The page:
State moves to take care of mine sites in wake of bankruptcy
State environmental officials are taking charge at four mine sites in Nevada after being told their bankrupt owners can no longer do the job.
Arimetco Inc. of Tucson, Ariz., owns a copper mine near Yerington and three gold mines in the Gabbs area. The company has been in bankruptcy three years.
Jolaine Johnson of the Nevada Division of Environmental Protection said the company can no longer care for the sites.
“They had been maintaining these sites so that we didn’t have environmental overflows and contamination, but they have indicated they can’t afford to pay those people any more and have left,” she said.
Workers were advised Friday that the mine sites are being abandoned.
“Abandonment of these mine sites is of critical concern since care and maintenance is required to preclude environmental degradation,” according to a statement by the division.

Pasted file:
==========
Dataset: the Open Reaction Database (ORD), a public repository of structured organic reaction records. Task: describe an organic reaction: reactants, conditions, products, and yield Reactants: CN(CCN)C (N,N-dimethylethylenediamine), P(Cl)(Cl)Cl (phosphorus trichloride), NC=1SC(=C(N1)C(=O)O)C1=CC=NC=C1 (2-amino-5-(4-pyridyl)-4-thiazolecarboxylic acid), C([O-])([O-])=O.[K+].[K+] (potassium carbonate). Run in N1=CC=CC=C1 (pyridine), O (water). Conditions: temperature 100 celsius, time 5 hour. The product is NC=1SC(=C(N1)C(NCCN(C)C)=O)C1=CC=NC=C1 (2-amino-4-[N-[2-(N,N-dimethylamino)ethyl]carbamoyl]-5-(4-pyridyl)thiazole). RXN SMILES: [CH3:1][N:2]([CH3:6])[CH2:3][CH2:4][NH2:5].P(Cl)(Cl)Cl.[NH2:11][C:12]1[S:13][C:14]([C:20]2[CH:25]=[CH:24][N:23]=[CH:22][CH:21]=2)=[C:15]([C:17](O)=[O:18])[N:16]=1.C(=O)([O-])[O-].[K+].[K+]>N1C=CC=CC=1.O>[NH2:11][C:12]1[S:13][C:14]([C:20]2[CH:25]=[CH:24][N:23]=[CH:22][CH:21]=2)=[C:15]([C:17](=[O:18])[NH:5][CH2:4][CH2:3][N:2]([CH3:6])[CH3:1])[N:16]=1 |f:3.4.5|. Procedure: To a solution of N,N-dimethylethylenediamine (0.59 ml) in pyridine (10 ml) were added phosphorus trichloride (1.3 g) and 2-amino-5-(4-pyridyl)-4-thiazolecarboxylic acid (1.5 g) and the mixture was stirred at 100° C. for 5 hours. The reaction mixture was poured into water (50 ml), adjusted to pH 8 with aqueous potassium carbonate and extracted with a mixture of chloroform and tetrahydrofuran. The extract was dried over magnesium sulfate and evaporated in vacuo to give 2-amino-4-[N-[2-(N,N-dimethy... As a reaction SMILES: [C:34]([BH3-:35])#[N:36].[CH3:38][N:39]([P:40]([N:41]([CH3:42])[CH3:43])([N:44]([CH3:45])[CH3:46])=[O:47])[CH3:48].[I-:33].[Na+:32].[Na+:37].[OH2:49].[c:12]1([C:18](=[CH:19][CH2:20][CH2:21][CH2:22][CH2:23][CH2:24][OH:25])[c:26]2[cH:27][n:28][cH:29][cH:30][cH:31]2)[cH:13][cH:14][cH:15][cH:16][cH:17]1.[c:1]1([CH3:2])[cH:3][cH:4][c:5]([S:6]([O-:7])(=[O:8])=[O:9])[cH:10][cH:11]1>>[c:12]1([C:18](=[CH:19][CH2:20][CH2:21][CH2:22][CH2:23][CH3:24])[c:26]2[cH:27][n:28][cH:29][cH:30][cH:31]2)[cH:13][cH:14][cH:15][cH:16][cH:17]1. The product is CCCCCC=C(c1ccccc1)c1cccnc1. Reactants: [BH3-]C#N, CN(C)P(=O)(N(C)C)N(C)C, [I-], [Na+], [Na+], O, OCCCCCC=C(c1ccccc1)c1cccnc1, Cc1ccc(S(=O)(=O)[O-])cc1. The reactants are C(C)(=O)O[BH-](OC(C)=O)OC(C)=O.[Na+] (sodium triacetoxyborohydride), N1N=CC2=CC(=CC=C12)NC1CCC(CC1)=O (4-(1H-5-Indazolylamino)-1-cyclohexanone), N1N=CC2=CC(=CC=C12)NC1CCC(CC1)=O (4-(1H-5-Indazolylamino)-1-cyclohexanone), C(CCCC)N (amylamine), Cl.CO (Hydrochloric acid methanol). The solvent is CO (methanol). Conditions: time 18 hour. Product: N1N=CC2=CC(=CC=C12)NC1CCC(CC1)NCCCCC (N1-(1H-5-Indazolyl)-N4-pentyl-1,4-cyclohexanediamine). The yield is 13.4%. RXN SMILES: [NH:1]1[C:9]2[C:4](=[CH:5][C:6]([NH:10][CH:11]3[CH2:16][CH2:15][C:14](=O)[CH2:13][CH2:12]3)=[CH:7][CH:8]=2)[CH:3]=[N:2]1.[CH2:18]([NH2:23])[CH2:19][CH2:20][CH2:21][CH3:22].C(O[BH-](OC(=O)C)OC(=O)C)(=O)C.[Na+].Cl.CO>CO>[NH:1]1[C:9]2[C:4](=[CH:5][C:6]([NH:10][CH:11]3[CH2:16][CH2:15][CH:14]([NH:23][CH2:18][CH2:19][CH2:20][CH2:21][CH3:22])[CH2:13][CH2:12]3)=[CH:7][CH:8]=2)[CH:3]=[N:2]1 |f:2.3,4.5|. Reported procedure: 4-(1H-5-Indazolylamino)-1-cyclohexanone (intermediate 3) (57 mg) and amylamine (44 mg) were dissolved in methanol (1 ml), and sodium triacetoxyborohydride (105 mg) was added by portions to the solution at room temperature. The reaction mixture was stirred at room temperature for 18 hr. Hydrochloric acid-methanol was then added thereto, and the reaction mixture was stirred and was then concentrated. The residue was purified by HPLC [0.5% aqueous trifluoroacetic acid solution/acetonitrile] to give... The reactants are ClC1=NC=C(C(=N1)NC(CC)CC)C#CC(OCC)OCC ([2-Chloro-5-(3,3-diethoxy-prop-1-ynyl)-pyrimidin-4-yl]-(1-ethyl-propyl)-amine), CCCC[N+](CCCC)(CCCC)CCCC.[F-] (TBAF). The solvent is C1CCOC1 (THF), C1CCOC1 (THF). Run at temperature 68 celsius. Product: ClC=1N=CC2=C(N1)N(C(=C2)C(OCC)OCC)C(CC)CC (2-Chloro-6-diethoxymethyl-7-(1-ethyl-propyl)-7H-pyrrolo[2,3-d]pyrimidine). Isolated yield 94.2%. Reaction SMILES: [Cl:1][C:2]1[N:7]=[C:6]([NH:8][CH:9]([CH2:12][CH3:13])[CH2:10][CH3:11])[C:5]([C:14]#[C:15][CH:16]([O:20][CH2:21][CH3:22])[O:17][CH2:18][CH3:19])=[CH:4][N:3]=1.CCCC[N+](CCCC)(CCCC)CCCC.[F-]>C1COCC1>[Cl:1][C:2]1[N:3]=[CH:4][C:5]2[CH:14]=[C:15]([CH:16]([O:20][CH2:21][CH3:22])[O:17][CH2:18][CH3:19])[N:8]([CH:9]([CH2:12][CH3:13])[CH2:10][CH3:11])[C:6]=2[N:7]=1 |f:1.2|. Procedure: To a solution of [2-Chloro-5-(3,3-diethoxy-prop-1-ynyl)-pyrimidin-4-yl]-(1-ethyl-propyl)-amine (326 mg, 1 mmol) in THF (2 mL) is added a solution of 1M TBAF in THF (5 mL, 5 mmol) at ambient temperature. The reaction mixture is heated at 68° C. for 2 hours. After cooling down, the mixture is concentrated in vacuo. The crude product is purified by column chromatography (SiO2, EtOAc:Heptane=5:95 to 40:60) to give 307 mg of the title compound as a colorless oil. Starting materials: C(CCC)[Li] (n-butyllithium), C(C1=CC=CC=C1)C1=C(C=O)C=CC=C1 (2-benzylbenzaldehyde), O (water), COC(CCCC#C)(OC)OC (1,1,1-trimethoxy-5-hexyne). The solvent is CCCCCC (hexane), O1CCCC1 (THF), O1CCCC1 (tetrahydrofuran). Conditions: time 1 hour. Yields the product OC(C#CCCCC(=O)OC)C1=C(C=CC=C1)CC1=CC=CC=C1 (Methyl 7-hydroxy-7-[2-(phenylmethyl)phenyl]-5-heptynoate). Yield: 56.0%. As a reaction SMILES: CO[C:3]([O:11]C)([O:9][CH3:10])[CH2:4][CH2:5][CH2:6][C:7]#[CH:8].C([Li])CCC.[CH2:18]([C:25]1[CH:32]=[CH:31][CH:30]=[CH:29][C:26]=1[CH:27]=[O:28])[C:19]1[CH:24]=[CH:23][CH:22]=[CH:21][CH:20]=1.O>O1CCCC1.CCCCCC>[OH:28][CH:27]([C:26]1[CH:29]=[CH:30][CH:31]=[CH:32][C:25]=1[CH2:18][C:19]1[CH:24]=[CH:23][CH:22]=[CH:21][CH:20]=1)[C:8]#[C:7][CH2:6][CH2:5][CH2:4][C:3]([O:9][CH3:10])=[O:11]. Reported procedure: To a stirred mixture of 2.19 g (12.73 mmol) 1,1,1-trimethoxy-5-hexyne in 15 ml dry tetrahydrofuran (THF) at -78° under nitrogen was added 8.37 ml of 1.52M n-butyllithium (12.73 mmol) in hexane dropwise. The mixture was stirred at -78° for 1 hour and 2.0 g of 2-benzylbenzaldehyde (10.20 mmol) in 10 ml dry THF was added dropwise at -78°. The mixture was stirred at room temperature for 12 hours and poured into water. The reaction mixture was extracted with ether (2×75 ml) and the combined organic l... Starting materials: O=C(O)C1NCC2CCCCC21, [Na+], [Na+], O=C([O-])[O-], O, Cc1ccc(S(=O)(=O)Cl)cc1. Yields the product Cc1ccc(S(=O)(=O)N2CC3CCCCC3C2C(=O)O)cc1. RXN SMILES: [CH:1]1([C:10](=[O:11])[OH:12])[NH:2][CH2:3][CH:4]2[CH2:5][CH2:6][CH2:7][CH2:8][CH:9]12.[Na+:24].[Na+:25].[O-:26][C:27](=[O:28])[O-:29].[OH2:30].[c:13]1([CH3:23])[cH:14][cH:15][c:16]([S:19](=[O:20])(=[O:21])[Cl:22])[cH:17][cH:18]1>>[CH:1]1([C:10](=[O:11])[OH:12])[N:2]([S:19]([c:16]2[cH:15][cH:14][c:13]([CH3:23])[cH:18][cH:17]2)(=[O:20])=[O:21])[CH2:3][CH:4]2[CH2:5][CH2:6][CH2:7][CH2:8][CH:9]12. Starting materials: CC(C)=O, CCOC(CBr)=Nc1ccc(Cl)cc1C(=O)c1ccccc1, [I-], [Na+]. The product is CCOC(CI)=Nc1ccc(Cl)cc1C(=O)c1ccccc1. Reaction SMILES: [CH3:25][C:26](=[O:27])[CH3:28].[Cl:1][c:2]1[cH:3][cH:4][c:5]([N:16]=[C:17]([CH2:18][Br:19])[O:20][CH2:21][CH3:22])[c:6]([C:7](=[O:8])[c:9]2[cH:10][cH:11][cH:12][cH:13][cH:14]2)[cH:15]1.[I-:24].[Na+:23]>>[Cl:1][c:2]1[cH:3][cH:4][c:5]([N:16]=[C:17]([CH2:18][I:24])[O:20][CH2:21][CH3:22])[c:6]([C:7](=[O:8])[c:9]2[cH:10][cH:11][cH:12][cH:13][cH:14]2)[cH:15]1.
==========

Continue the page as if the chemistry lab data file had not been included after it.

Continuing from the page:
Johnson said that means recirculation of heap leach solutions to prevent waste ponds from overflowing and causing an environmental hazard. She said the division has funding available for the project and is having contractors look at the cost both of managing the sites now and cleaning them up.
“In a month or so we’ll have a pretty good idea what it’ll cost,” she said.
Johnson said the ponds contain dangerous pollutants, including cyanide, which is used in separating gold from ore. At this point there is no leakage and no danger of overflow from the ponds, she said.
Johnson said this isn’t the first time environmental protection division has had to step in, but these mines are the only ones the state is managing at this point.
“Most mines are set up and have funding to do the reclamation work,” she said. “This one fell apart.”
She said the state is also doing “everything we can” to recover costs of managing the mine sites through the bankruptcy courts.